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Does MOQ Limited's (ASX:MOQ) P/E Ratio Signal A Buying Opportunity?

Simply Wall St

This article is written for those who want to get better at using price to earnings ratios (P/E ratios). We'll look at MOQ Limited's (ASX:MOQ) P/E ratio and reflect on what it tells us about the company's share price. Looking at earnings over the last twelve months, MOQ has a P/E ratio of 16.9. That is equivalent to an earnings yield of about 5.9%.

Check out our latest analysis for MOQ

How Do You Calculate A P/E Ratio?

The formula for P/E is:

Price to Earnings Ratio = Share Price ÷ Earnings per Share (EPS)

Or for MOQ:

P/E of 16.9 = A$0.24 ÷ A$0.014 (Based on the year to June 2019.)

Is A High P/E Ratio Good?

The higher the P/E ratio, the higher the price tag of a business, relative to its trailing earnings. All else being equal, it's better to pay a low price -- but as Warren Buffett said, 'It's far better to buy a wonderful company at a fair price than a fair company at a wonderful price.'

How Does MOQ's P/E Ratio Compare To Its Peers?

One good way to get a quick read on what market participants expect of a company is to look at its P/E ratio. If you look at the image below, you can see MOQ has a lower P/E than the average (31.9) in the software industry classification.

ASX:MOQ Price Estimation Relative to Market, September 3rd 2019

Its relatively low P/E ratio indicates that MOQ shareholders think it will struggle to do as well as other companies in its industry classification. Since the market seems unimpressed with MOQ, it's quite possible it could surprise on the upside. You should delve deeper. I like to check if company insiders have been buying or selling.

How Growth Rates Impact P/E Ratios

P/E ratios primarily reflect market expectations around earnings growth rates. Earnings growth means that in the future the 'E' will be higher. Therefore, even if you pay a high multiple of earnings now, that multiple will become lower in the future. And as that P/E ratio drops, the company will look cheap, unless its share price increases.

In the last year, MOQ grew EPS like Taylor Swift grew her fan base back in 2010; the 103% gain was both fast and well deserved.

Remember: P/E Ratios Don't Consider The Balance Sheet

The 'Price' in P/E reflects the market capitalization of the company. In other words, it does not consider any debt or cash that the company may have on the balance sheet. Hypothetically, a company could reduce its future P/E ratio by spending its cash (or taking on debt) to achieve higher earnings.

Such spending might be good or bad, overall, but the key point here is that you need to look at debt to understand the P/E ratio in context.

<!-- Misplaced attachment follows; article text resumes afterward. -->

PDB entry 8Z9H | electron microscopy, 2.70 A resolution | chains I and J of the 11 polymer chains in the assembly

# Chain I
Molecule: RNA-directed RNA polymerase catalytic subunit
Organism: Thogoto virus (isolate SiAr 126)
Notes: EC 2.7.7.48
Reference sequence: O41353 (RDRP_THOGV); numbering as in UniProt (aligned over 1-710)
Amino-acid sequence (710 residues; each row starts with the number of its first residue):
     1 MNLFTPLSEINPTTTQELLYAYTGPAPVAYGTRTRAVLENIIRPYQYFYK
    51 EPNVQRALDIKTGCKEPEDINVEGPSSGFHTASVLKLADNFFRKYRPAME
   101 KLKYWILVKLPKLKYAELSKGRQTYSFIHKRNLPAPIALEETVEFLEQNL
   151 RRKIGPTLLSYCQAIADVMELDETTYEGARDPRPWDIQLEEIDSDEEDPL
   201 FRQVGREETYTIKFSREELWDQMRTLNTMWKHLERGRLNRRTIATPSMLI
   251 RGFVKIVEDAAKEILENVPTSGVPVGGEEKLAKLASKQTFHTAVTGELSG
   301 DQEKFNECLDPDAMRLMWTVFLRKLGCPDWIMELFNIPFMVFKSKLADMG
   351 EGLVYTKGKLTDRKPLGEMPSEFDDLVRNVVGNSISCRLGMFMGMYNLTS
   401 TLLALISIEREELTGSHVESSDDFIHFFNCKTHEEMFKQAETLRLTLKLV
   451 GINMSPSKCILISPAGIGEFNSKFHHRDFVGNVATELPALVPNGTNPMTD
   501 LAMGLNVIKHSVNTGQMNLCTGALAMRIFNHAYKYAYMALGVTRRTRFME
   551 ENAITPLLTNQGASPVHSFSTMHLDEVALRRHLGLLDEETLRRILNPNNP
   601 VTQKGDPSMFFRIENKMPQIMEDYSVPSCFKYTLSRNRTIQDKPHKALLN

MOQ's Balance Sheet

MOQ has net cash of AU$5.2m. This is fairly high at 14% of its market capitalization. That might mean balance sheet strength is important to the business, but should also help push the P/E a bit higher than it would otherwise be.

The Verdict On MOQ's P/E Ratio

MOQ trades on a P/E ratio of 16.9, which is fairly close to the AU market average of 17.1. The excess cash it carries is the gravy on top its fast EPS growth. So based on this analysis we'd expect MOQ to have a higher P/E ratio.

Investors should be looking to buy stocks that the market is wrong about. If it is underestimating a company, investors can make money by buying and holding the shares until the market corrects itself. We don't have analyst forecasts, but you could get a better understanding of its growth by checking out this more detailed historical graph of earnings, revenue and cash flow.

You might be able to find a better buy than MOQ. If you want a selection of possible winners, check out this free list of interesting companies that trade on a P/E below 20 (but have proven they can grow earnings).

We aim to bring you long-term focused research analysis driven by fundamental data. Note that our analysis may not factor in the latest price-sensitive company announcements or qualitative material.

If you spot an error that warrants correction, please contact the editor at editorial-team@simplywallst.com. This article by Simply Wall St is general in nature. It does not constitute a recommendation to buy or sell any stock, and does not take account of your objectives, or your financial situation. Simply Wall St has no position in the stocks mentioned. Thank you for reading.